Tuesday, May 10, 2011

Beauties and Beasts

The pizza turned out to be pretty good as leftovers, too. It just took a few minutes in the toaster oven to reheat it, and then it was almost as good as when it was right out of the oven.

Meanwhile, I've rewritten the first chapter on the latest endeavor, and although that was the part of the book that I thought was just fine as it was, I think I managed to improve it. There were nuances I found in the characters that I think came from having reached the end of the book, and that added an extra touch.

Today's topic is something that popped into my head when I was walking home from the library the other day, and I have no idea what triggered it. I was thinking about the Beauty and the Beast story and how it's always irked me that it always seems to be the woman who is expected to be able to fall in love with a man regardless of appearance, while even a hideous man gets a beautiful woman. It's like those Internet dating ads where it always seems like there's a guy who looks like the Comic Book Guy on The Simpsons who's seeking a woman who's tall, blonde and beautiful with a great body and who is willing to look past appearances. There's the Beauty and the Beast story and the Bearskin story, where the man has to go a certain amount of time without bathing, shaving or cutting his hair, and the woman has to fall in love with him anyway.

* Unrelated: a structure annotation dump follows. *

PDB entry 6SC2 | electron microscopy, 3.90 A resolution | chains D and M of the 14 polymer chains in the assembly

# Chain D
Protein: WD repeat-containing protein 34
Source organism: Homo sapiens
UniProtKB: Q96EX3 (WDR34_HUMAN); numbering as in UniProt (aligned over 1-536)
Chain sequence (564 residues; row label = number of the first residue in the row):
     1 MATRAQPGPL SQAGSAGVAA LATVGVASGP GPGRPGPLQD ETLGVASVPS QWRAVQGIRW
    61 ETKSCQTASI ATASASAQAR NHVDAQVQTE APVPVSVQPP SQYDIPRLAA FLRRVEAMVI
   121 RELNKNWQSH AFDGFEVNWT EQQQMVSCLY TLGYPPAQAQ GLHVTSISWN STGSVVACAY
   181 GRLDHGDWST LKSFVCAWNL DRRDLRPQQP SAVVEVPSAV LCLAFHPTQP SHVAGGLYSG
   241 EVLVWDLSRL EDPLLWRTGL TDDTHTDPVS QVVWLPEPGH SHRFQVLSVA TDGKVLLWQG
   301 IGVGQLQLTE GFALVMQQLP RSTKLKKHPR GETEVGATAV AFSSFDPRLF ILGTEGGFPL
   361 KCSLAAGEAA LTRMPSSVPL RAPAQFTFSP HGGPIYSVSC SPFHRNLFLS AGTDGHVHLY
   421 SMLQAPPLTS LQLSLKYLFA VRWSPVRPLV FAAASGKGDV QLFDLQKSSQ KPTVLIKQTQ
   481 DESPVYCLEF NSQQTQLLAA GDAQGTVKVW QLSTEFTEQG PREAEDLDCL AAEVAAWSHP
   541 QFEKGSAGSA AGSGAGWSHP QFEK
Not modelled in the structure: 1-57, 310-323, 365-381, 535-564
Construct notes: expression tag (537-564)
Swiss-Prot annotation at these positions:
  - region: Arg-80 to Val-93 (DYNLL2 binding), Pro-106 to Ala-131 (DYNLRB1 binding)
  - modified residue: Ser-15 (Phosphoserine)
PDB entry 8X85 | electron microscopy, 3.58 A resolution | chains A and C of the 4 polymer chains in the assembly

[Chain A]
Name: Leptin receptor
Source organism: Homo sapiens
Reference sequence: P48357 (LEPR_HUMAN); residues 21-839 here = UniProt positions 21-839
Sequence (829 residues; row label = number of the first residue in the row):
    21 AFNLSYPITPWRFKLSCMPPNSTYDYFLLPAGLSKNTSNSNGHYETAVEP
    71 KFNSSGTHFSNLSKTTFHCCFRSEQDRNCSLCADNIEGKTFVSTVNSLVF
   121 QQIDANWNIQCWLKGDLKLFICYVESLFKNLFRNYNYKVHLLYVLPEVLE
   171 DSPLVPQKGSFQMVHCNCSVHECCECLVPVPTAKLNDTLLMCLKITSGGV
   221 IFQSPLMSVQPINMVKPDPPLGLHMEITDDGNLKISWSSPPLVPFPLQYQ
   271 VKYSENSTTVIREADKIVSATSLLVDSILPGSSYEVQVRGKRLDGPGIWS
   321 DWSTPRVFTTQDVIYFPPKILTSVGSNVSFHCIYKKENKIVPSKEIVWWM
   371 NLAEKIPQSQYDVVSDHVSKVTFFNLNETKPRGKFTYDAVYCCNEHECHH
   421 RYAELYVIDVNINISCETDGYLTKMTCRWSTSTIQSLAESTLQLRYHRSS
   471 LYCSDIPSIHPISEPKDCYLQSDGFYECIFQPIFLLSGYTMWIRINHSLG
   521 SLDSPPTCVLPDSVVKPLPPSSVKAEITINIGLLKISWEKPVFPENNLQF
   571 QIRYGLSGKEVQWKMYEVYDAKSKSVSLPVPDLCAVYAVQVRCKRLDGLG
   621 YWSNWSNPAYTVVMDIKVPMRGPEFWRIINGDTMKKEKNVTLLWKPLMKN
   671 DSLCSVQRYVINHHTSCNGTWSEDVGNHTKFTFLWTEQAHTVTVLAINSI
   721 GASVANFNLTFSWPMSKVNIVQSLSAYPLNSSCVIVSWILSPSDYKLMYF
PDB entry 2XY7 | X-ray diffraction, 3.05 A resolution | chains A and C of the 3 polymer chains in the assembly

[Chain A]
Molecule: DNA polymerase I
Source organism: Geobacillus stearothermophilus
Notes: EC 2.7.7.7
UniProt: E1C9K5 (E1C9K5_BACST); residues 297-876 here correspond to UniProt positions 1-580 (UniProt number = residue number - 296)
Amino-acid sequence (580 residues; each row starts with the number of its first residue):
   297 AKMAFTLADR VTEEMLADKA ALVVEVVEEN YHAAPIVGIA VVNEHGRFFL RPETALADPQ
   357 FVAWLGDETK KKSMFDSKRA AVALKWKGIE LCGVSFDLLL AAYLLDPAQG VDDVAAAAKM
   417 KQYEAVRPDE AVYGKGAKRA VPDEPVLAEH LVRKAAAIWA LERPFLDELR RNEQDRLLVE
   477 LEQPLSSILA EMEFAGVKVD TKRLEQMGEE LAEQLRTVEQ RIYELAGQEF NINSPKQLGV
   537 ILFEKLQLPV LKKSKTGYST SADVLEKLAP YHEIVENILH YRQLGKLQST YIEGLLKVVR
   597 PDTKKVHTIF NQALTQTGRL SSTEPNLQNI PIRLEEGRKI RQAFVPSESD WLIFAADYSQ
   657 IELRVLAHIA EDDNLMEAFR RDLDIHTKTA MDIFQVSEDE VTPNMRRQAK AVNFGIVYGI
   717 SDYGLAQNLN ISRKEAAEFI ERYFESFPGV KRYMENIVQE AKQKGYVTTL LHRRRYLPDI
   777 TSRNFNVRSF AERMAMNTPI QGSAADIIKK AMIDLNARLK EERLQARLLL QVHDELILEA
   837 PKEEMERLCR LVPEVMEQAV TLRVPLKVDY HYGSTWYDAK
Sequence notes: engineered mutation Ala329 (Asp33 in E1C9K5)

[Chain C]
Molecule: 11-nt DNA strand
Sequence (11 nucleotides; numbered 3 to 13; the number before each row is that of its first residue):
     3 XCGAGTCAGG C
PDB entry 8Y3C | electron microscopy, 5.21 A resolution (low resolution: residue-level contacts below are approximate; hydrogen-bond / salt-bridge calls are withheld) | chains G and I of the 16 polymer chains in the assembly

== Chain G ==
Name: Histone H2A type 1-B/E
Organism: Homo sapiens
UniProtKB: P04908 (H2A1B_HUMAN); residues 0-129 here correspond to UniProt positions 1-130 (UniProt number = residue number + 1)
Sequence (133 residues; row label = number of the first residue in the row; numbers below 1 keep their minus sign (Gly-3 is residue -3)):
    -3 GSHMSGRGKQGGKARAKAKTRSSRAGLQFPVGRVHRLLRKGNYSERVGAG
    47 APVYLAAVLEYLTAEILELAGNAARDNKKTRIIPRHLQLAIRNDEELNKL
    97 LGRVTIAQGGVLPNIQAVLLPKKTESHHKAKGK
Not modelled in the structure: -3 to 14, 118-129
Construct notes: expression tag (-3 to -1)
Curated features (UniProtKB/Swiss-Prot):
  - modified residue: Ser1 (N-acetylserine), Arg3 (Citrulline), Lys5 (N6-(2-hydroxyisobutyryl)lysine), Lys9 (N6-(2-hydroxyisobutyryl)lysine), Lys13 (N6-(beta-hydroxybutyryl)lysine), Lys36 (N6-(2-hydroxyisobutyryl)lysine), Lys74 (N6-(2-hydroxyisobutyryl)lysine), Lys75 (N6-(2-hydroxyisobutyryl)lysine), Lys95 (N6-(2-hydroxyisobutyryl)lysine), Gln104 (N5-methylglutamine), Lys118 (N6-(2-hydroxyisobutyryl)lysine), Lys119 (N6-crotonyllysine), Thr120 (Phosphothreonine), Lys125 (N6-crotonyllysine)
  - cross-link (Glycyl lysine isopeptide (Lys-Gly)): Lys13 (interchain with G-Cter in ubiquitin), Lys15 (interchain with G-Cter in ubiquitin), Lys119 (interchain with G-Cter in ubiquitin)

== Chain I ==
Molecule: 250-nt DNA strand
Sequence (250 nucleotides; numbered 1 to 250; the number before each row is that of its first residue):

The Beauty and the Beast tale also has a creepy twist, if you think about it. He has to get a woman to fall in love with him, so he resorts to forcing one to live with him, with the idea that if she spent enough time with him, then she'd eventually come to see his true qualities. That's the kind of logic that stalkers use on their prey, that if they're persistent enough and keep calling, e-mailing and showing up, then the woman will change her mind about him.

The modern Disney take on the story (that showed up again in Beastly, both book and movie) irks me even more if I think too much about it. In the original versions of the tale, there isn't much reason given for the spell. It doesn't seem to imply that the prince was being punished, and he demanded that the daughter be sent to him because he thought that the girl whose only request from her father was a rose might be the kind of person who'd be open to seeing beyond appearances. But the Disney take has him being punished for being shallow and judging on appearances. So he atones for this by falling for the most beautiful girl around? Granted, the other part of the deal was that he had to get her to fall for him, and presumably that's more difficult with a beautiful girl, as a homely girl might have lower standards and be more willing to look past appearances. But what would be wrong with him learning to fall in love with someone he might have rejected previously?